2014 marks 50 years from the day a young Ted Reilly took it upon himself to turn his back garden into what is now one of Africa’s most accessible wildlife reserves.

On the 12th July 1964, Mlilwane Wildlife Sanctuary opened to the public. This day marked the beginning of formal conservation in the Kingdom of Swaziland. At the time Swaziland was still a British Protectorate (Independence came in 1968). The country’s wildlife resource had been severely depleted and existed in remnant herds, largely on private farms. Wildlife was seen as vermin, a threat to the economic wealth of the country and thus there was no willingness to embrace the concept of conservation. One man, Ted Reilly, had watched the demise of Swaziland’s wildlife heritage. His experiences across the border in South Africa and further away in Zambia reminded him of how wild Africa could be. Reilly dreamed of a park system for Swaziland, safeguarding the rich diversity and beautiful landscapes.

With little support from the then British Government, it was down Ted to make it happen. With the support of Swaziland King behind him, a small force of rangers, and one, yes just one, land rover, Mlilwane was born. In no way was this an overnight operation though; conservation in Swaziland had a shaky and humble beginning. 

When there was no game.
Swaziland, with her rich habitat diversity, was once regarded as a hunter’s paradise, an un-tameable expanse with lion, elephant, buffalo and the likes roaming free. There are records of hunting licenses being sold for GBP 1 per season in 1906 and of a wildebeest “plague” in the 1930’s (more likely a natural migration) during which soldiers were deployed with machine guns to massacre the ‘vermin’ to safeguard cattle farms. Water troughs were often poisoned with the same aim, though killing much more than wildebeest and the 1940’s saw the Impala Express exporting 1000 impala carcasses per week! In a short two decades, by the 1950’s, the fruits of Swaziland’s land had depleted immeasurably to all but the odd scrub hare and duiker. Game had been plundered and removed for agriculture. Swaziland had all but lost her wildlife heritage. But, things were set to change. As a mere 20 year old Ted Reilly noticed an ever decreasing wildlife population each and every time he returned to his homeland. He had a dream to turn things around. Setting out almost entirely on his own, he followed his passion and five years later, aged 25, the now globally renowned conservationist opened Mlilwane.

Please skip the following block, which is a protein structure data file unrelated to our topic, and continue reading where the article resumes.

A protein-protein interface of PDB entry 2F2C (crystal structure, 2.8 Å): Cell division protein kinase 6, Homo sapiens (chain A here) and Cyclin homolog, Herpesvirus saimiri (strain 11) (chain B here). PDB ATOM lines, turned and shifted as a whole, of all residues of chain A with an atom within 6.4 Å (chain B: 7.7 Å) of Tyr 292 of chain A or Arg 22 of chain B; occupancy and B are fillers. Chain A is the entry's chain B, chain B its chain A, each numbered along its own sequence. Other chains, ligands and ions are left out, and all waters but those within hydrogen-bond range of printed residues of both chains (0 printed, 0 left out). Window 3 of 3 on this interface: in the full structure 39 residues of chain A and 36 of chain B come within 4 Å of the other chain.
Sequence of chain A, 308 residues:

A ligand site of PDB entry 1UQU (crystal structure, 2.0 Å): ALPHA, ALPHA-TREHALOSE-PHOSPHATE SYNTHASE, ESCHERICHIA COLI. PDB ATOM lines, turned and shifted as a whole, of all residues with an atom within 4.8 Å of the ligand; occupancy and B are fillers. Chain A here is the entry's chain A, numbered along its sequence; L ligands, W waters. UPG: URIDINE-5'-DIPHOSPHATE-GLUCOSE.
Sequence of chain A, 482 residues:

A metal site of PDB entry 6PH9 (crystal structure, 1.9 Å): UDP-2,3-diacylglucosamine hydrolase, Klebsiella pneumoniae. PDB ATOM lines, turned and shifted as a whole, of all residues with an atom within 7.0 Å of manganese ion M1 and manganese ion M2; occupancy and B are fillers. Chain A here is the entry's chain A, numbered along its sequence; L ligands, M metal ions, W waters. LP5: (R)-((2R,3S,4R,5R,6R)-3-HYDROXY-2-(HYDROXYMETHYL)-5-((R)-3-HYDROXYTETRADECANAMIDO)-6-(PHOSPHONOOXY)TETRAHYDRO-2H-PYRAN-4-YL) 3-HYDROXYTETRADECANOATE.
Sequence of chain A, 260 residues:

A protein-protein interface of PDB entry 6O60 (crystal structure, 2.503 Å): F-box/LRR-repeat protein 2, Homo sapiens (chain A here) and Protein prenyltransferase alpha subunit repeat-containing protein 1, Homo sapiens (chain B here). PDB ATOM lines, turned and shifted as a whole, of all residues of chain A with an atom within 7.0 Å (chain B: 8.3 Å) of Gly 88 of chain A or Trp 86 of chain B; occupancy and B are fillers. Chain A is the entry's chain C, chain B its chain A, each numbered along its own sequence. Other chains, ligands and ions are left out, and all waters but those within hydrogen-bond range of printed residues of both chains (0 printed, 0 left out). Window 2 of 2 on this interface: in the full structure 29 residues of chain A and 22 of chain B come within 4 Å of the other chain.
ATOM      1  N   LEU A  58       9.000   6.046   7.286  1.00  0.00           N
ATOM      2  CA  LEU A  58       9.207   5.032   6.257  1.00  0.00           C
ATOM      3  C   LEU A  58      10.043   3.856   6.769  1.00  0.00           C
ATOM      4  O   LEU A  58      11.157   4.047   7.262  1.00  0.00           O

50 Years of Conservation

From 1960 Mlilwane started to grow, with habitat modification and the relocation of animals one-by-one. Work started at the beginning of the decade by putting up a large perimeter fence; keeping wildlife in and potentially harmful humans out. Once all the core elements of the reserve had been put in place, animal re-introduction began, the first phase of which include introduction of Impala, zebra, waterbuck, ostrich and kudu. After more animals were re-introduced including warthog and Nyala later in the decade, the reserve was officially opened by Hilda Stevenson-Hamilton. A year on, 1965, the first white rhinos were introduced. Click here to view the full Reilly Timeline.